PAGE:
By Albert Berkshire
My producer loves to say, “A lack of planning on your part does not constitute an emergency on mine.” I couldn’t agree more. Last minute creative requests are the scourge of every creative department in the radio world. In most cases, unless your Sales Manager is willing to turn away revenue, they’ll never stop landing on your desk. But you can cut them down, and it really isn’t that hard.
I’m fortunate that my job, my boss, and my own management experience has taught me that making time for research is time well spent, but only if you use the knowledge you’ve gained through research to make your life easier. It starts with changing the way you work…and you do it one client at a time.
Here’s some valid, proven ways to make your work life easier and your employers happier.
Start with putting your research and knowledge of radio marketing to work on your clients. Never miss an opportunity to educate your clients. Some will never listen, but for those who will give you their ear for a few minutes, it can be the start of a great relationship that will ultimately make your job more and more enjoyable with every passing campaign.
Retrain your client. Often your clients will see more sales reps then they ever will have writers and producers. Every rep has a different pitch. You are the only constant in your client’s “advertising world.” Point that out to them. Let your client know – every time you talk – that it is your job to keep his marketing strategies focused. Train your client to see radio advertising the way you do: as an effective, affordable and consistent way of creating top of mind awareness... the best way to “get on the consumer’s shopping list.”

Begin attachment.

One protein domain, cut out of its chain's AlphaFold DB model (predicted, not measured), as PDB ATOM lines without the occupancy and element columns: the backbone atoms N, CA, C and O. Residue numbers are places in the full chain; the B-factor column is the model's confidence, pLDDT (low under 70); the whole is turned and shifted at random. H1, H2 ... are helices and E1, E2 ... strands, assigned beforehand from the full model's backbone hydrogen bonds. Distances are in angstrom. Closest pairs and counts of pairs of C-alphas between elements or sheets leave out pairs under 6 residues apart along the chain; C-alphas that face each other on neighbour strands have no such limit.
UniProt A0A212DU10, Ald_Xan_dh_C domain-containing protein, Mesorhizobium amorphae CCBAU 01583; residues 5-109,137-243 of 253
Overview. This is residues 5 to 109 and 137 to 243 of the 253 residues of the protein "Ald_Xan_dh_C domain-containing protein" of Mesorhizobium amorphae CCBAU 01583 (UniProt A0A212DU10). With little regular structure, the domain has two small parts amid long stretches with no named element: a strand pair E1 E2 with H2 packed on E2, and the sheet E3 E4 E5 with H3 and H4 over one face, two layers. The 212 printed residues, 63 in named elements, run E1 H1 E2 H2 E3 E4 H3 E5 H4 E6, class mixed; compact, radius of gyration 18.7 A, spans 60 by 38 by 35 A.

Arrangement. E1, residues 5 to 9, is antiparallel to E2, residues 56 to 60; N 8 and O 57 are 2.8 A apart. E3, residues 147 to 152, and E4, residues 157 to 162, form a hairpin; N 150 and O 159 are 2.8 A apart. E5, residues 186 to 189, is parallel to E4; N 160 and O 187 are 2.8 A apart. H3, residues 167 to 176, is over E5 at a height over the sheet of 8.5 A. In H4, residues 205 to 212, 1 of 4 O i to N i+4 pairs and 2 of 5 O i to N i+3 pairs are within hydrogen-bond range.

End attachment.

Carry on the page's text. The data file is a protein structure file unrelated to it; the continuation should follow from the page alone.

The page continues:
Focus the campaign. Always remind the client of what your audience wants. Express its importance in his creative. Remind him that what you or he may like might not be what his customers want. When your client (or the new rep handling the account) wants to change the focus of the campaign, ask why. And then remind them of the importance of staying on track, repeating the message and remaining focused on what is appealing to the audience. Sudden shifts in the campaign have this effect: the listener no longer identifies with all the previous messages she/he has heard from the advertiser. They don’t “hear” the message as easily. For example, if Mazda suddenly shifted their campaign from “zoom-zoom” to “buy now cause we have the lowest prices in town,” they would just get lost in the crowd of commercials. The well-focused campaign you’ve worked hard to develop is worth defending, and when your client finally buys into your ideas, you’ll have less creative changes throughout the life of the contract.
Pitch the year. This one is pretty easy. Ask your client to describe his business calendar. Know when you can expect creative changes and prepare for them. Each time you talk, re-pitch the focus of the year and the month. Know your client’s goals, but also know when they need to shift the details of their creative. And always reiterate the importance of keeping the “core message” intact – even when you make seasonal changes within the campaign.